Belcher, Kentucky (the area serviced by the Belcher Post Office) covers an area from near Elkhorn City, Kentucky on State Route 80 to Draffin, Kentucky (going toward Pikeville, Kentucky) to East Ridge High School on U.S. Highway 460 going toward the Virginia state line. In terms of latitude and longitude, Belcher is 37 degrees, 20.7 minutes North, and 82 degrees, 22.3 minutes West. Through the middle of the community of Belcher flows the Big Sandy River. The town of BELCHER, KENTUCKY includes various drainage areas, river, branches, forks, and creek. Included (within) BELCHER, KENTUCKY are one river (Big Sandy River), and tributaries: Ten forks (Board Fork, Road Fork, Abner Fork, Brushy Fork, Spruce Pine Fork, Honey Fork, Weddington Fork, Blue Pond Fork, Slickrock Fork, Middlefield Fork); two branches (Jessie Branch, Shop Branch); one creek Ferrell (spelled with no "s"); two hollows (Hogston Hollow, Raspberry Hollow), and other smaller drainage areas.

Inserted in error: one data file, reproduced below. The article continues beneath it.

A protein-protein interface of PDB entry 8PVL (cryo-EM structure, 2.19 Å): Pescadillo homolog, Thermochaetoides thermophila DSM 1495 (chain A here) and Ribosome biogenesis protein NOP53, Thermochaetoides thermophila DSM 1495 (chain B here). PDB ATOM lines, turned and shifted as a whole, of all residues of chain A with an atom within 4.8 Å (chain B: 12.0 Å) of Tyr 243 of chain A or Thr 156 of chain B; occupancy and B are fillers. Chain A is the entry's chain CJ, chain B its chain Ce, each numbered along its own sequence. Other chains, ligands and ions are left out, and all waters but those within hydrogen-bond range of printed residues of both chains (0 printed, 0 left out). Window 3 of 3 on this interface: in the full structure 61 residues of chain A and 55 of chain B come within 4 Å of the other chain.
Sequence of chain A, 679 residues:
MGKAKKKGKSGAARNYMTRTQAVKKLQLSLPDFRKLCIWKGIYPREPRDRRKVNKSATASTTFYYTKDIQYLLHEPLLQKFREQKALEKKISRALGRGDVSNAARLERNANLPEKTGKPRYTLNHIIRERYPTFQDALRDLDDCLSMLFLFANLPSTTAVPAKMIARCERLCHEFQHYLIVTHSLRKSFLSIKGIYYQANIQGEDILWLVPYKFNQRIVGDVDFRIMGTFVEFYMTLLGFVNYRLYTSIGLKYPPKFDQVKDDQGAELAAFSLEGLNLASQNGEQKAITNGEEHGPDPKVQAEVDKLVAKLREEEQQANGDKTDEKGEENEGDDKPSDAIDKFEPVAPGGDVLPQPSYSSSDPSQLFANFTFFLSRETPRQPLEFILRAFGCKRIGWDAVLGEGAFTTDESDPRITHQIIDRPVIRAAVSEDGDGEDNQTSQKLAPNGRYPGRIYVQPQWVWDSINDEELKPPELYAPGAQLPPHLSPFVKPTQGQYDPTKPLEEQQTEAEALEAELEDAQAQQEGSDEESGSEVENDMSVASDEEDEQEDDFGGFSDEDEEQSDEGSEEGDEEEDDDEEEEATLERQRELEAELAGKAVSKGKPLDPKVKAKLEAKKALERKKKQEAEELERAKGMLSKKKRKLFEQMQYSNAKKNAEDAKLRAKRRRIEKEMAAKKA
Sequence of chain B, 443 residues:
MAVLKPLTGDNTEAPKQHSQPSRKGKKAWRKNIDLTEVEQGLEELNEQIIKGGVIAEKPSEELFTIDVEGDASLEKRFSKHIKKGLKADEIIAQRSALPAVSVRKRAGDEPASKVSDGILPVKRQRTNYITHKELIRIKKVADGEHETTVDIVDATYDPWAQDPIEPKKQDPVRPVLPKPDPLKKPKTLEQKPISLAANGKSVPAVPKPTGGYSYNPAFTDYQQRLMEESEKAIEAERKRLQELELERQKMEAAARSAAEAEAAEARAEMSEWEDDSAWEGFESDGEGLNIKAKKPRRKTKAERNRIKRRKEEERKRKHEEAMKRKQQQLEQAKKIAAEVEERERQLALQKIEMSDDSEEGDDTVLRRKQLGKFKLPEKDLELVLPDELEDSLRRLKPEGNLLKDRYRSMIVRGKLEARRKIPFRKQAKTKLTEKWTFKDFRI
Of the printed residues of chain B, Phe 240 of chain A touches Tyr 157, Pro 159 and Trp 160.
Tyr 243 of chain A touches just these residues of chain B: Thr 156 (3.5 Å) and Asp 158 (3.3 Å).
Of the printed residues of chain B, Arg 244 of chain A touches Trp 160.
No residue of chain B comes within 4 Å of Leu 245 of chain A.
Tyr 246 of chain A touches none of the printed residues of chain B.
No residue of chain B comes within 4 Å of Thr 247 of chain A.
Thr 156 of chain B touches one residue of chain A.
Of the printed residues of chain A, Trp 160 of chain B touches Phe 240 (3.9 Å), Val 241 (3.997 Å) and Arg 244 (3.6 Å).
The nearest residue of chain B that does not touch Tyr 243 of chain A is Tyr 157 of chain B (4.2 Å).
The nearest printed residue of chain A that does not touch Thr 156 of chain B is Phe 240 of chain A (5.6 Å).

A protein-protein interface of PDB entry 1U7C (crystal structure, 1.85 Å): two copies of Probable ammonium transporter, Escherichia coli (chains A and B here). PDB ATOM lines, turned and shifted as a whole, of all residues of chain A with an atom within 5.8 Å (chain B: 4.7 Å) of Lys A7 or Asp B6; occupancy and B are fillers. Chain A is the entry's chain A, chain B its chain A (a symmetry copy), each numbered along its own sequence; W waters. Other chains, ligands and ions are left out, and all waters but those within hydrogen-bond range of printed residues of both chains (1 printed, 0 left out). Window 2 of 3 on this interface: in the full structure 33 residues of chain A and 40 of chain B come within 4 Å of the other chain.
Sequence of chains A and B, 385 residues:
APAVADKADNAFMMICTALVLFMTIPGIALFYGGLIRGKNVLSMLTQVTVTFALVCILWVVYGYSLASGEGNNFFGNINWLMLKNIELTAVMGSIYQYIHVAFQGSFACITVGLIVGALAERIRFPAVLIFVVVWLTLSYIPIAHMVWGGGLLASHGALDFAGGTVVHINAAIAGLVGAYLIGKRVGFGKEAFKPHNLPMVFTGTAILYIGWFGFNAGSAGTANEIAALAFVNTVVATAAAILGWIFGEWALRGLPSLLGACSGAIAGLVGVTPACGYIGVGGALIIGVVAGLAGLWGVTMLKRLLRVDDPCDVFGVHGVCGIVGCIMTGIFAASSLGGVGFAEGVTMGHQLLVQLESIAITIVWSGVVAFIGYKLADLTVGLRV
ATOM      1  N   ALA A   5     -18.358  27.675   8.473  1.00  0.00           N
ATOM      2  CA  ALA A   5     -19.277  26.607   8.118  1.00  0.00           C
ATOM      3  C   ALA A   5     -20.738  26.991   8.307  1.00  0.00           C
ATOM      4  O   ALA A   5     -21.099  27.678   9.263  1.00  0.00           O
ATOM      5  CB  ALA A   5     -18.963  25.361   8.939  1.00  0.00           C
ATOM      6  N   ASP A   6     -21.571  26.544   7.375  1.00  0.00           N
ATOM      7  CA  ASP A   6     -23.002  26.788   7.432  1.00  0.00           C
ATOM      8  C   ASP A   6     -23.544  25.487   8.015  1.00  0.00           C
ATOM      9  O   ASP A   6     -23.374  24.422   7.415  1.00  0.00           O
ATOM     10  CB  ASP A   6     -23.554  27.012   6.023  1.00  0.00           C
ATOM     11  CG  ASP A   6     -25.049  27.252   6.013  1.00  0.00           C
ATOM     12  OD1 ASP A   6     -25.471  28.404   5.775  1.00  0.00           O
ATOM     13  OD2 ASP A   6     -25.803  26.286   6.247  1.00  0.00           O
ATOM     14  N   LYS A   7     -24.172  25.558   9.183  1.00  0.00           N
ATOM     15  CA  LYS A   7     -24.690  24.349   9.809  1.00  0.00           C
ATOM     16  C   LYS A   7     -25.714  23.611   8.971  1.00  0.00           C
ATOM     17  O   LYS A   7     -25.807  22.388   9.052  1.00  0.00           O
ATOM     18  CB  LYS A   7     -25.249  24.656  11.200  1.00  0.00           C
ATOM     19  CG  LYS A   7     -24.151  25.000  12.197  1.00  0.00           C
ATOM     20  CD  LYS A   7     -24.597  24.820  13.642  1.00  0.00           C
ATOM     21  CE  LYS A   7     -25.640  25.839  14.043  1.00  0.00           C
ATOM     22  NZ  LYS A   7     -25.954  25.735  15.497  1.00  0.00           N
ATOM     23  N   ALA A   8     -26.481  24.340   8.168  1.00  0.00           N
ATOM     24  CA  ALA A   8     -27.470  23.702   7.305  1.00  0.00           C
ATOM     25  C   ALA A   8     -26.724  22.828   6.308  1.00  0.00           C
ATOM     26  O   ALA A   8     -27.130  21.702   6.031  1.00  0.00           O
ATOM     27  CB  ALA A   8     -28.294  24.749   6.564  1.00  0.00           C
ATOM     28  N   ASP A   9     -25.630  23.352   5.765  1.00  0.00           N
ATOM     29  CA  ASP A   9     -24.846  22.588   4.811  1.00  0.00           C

Belcher is in a central location with reference to the surrounding states, for within Belcher, U.S. 460, leading eastward toward Bristol, Virginia, meets Route 80, leading to the Breaks Interstate Park and Kingsport, Tennessee. Going westward from Belcher, U.S. 460 intersects with the Mountain Parkway leading to Lexington, Kentucky, the heart of the Bluegrass Country.
During the 1800's, John Martin Belcher, grandson of the founder of Belcher, Kentucky, and later his son, Amon, and grandson, William Kerry Belcher, owned and operated the Belcher Gristmill, where they ground corn into flour for the residents of the area and surrounding regions. Water from the Big Sandy River was changed to steam and used to power the gristmill and William Kerry Belcher's sawmill. The river also turned the waterwheel of the other gristmill owned by the family of George W. Belcher. William Kerry Belcher and his father-in-law, Enos Bart Bingham, were timbermen, and each operated his own sawmill. Belcher Sawmill was located near William Kerry Belcher's Supply Store near the banks of the Big Sandy River in Belcher, Kentucky. Many buildings were constructed from lumber produced by this historic sawmill, including several houses in Belcher which were built by William Kerry Belcher.